The Tulku had been waiting and wishing for a while for something like those words, since his legs had become completely numb. Right when he heard Druk Mo's words, he stretched out his crossed legs and started to rub his hands together involuntarily.

"After one week," he said, "Your mother's illness will surely be cleared away." "Precious lama, sir!" said Druk Mo's mother, even though she couldn't even raise her head.

Druk Mo offered tea in a cup with a dragon on it. "Lama, sir, please take some tea," she said.

After the Tulku quenched his thirst, he said, "Now I am going to sleep."

Druk Mo's mother said, "Lama, sir, it's too late at night! Akhu Nyima's family is probably already asleep. We also have a small wooden house, so if you don't have any doubts, precious lama, by all means, please stay tonight at our house. In my family of mother and daughter, this is the only time a lama such as yourself has come."

The Tulku was looking at Druk Mo with an expression of delight, and said, "Grandmother, you don't need to insist. I am a beggar wandering the country--wherever I stay, it's the same to me."

"Thank you, thank you!" wheezed Druk Mo's mother.

Druk Mo offered another cup of milk tea. Although her hands were rough and dirty, her face was handsome and attractive. As for the Tulku, he was like a bleating lamb. It was like the saying, "Even if you haven't eaten a Nepali pomegranate, you know the taste from just the color." From the look on the Tulku's face, you could know the secrets of his mind. Druk Mo didn't know the whether birds in the sky were male or female, but from whatever wisdom or age she had, she knew people's expressions.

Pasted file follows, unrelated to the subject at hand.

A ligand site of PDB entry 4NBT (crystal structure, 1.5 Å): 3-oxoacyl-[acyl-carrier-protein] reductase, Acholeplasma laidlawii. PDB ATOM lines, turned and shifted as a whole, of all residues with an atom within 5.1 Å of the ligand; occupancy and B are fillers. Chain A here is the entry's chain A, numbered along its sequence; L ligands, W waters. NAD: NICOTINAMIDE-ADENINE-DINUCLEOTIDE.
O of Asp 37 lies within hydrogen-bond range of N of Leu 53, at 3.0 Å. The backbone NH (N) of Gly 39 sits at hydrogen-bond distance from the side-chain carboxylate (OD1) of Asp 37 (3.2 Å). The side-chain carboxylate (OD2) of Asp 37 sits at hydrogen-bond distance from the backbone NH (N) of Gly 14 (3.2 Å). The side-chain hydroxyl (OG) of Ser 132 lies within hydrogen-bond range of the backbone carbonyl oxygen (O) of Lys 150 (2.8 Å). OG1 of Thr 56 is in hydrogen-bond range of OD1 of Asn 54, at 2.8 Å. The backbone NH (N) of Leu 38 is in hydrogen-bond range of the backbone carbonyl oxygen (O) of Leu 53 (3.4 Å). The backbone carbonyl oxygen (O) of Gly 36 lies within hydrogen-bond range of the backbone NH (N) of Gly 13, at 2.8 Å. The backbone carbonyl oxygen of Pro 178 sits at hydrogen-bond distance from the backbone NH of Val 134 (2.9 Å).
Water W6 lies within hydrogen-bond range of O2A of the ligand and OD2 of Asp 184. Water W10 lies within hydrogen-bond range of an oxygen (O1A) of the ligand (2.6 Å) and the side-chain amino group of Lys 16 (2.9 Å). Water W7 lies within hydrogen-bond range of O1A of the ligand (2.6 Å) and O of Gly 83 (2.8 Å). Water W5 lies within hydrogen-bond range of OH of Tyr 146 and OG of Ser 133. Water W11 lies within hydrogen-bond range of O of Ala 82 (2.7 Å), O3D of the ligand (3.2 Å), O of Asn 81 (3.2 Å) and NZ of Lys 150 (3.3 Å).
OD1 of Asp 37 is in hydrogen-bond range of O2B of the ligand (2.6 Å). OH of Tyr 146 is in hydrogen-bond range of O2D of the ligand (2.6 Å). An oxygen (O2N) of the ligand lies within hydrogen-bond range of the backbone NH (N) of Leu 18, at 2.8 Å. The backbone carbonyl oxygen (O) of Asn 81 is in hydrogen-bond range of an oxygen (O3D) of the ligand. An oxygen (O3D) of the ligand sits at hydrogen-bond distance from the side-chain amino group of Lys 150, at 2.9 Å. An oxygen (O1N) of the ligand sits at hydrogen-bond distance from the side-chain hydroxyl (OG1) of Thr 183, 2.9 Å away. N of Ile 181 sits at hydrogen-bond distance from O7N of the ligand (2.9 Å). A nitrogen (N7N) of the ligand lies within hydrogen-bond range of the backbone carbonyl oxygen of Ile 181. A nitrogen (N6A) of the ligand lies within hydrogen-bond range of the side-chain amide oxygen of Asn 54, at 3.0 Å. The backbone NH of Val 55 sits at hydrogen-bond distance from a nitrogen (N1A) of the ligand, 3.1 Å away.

The Tulku took his tea firmly and calmly, and in the same motion, took hold of Druk Mo's hand. Druk Mo, seeing this, became frightened and turned completely pale. She tried to pull back, but he didn't let go. If she didn't pull back ... oh my! She was like a hawk caught in a trap. The Tulku was perplexed, but he had an idea. In a low voice, he said, "Don't think anything, young lady. The cause of your mother's illness is this hand, and so I am about to tame it. If you obstruct me with your dishonest mind, then you can do as you like."Druk Mo was in a dilemma.

Right then, the Tulku blew on Druk Mo's hand, then slowly closed his eyes and stayed like that for a while.

Druk Mo's mother spoke up from her bed. "Druk Mo, now go make a bed for the Tulku."


It had been a week since the Tulku came to the village. The people of the village, who were honest by nature and gentle by disposition, presented him with many offerings. The faith with which the old people regarded him grew greater and greater. Among the young women, however, there were all sorts of opinions about him. There was a lot of talk and gossip about the relationship between Druk Mo and the Tulku in particular. On the way as they were fetching water, it seemed like Chamo Cham was telling Druk Mo a secret.

"If a lama breaks his vows, he will certainly fall to a hell realm"

"Don't tell lies. Where did you hear such things?"

"Haven't you heard that the public mouth holds a wisdom eye?"

"At any rate, it's too late now. It's like the saying, 'Even the Buddha can't control the public mouth.' Let them say whatever they say. If it doesn't hurt their mouths, there's no point in it burning my ear."

"Is it true what they're saying--that the Tulku is going to be your husband?"

Druk Mo nodded her head to indicate that it was true. Her face turned completely red, as if it was painted with skags. (10) The Tulku's exact words from that morning swirled in her ears.

"Dearest Druk Mo, although I am generally disgusted with this samsaric world, in modern society, one has to be a householder. Now, even important lamas and Tulkus are taking consorts. What's more, my previous incarnations also took consorts. A few days ago in my dreams, my excellent lama appeared in the sky. I dreamed that he told me that tomorrow, I would meet a good sort of dakini, and the next day, at Akhu Nyima's house, I knew it referred to you. How could a lama's prophecy be wrong? Even our meeting today is karma. You had good karmic traces, and so you invited me into your house. You attended on me well. There's no reversing the power of karma. How is it possible to erase the lines on one's forehead?